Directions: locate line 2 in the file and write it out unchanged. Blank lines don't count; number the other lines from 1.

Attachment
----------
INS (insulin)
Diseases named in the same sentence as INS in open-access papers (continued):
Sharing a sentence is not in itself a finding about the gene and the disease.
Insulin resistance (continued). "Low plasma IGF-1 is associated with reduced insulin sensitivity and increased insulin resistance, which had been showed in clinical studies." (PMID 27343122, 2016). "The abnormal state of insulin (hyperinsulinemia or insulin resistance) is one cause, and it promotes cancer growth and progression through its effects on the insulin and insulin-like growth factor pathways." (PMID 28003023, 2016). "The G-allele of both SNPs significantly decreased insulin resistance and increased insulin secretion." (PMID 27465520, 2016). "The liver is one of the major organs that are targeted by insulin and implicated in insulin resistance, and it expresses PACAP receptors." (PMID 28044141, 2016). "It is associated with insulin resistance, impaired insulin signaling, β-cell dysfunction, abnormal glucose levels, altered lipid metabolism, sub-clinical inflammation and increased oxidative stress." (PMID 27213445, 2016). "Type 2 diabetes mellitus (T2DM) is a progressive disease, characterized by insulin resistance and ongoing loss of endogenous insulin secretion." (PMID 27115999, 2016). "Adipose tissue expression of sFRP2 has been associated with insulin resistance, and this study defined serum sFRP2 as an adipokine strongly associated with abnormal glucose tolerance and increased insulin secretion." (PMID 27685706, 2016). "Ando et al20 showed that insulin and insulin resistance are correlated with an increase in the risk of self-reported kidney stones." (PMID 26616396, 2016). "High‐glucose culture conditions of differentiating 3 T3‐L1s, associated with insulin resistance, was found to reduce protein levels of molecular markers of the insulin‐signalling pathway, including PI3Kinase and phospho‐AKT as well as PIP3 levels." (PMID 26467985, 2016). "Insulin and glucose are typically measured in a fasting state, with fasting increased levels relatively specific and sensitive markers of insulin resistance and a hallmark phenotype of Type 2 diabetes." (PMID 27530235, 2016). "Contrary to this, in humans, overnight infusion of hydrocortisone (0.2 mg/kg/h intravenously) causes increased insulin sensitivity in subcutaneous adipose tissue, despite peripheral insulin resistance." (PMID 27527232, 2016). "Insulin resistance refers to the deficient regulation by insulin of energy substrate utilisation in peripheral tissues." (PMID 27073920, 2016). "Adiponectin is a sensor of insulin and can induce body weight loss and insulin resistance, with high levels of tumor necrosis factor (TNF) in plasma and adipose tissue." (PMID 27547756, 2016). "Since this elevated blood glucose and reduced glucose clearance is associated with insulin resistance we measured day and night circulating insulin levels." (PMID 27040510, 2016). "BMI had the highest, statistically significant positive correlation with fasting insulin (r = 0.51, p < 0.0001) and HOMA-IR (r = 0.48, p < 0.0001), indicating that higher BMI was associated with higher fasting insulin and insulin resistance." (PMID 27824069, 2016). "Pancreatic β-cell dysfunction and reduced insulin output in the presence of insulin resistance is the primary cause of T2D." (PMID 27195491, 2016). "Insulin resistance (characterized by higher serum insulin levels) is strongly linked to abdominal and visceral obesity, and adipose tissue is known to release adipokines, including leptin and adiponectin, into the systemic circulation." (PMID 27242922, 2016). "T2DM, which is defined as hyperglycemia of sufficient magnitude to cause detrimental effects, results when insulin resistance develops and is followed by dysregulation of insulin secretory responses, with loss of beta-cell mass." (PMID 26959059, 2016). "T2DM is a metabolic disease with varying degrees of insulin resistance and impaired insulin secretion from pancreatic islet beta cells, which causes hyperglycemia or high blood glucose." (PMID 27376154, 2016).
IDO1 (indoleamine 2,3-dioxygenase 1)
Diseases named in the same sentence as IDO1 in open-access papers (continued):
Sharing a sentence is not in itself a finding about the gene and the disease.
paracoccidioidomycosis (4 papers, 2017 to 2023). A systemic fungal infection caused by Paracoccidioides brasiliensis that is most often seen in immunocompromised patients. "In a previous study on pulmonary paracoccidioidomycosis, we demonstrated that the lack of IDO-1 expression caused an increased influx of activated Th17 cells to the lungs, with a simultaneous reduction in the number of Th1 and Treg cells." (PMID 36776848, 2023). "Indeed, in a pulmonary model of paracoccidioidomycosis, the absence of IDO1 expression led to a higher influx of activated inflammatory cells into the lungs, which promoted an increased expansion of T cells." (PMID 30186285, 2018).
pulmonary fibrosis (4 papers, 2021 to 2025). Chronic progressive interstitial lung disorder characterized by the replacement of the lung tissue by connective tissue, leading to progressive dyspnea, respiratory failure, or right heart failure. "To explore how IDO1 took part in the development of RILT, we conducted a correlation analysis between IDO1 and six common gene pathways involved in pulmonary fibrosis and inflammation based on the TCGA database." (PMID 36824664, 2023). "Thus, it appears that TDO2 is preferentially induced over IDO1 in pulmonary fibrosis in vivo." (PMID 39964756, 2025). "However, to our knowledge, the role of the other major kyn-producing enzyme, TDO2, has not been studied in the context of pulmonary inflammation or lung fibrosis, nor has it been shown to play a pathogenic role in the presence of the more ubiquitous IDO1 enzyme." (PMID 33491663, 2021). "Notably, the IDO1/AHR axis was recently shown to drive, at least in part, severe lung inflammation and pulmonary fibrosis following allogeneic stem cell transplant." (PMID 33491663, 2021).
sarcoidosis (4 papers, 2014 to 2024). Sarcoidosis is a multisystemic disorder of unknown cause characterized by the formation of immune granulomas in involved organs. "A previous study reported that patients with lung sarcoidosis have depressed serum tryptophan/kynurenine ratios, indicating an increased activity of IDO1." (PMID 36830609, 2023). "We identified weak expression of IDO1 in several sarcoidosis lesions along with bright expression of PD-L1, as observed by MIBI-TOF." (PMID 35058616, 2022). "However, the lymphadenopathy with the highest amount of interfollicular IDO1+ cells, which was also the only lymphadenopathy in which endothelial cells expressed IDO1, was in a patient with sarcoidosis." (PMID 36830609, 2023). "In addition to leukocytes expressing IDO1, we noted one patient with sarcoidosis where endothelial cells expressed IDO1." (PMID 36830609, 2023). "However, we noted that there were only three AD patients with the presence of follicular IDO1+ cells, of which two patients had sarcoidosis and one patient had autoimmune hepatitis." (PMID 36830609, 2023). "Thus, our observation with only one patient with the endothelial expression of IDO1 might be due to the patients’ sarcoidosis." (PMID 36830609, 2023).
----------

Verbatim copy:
Diseases named in the same sentence as INS in open-access papers (continued):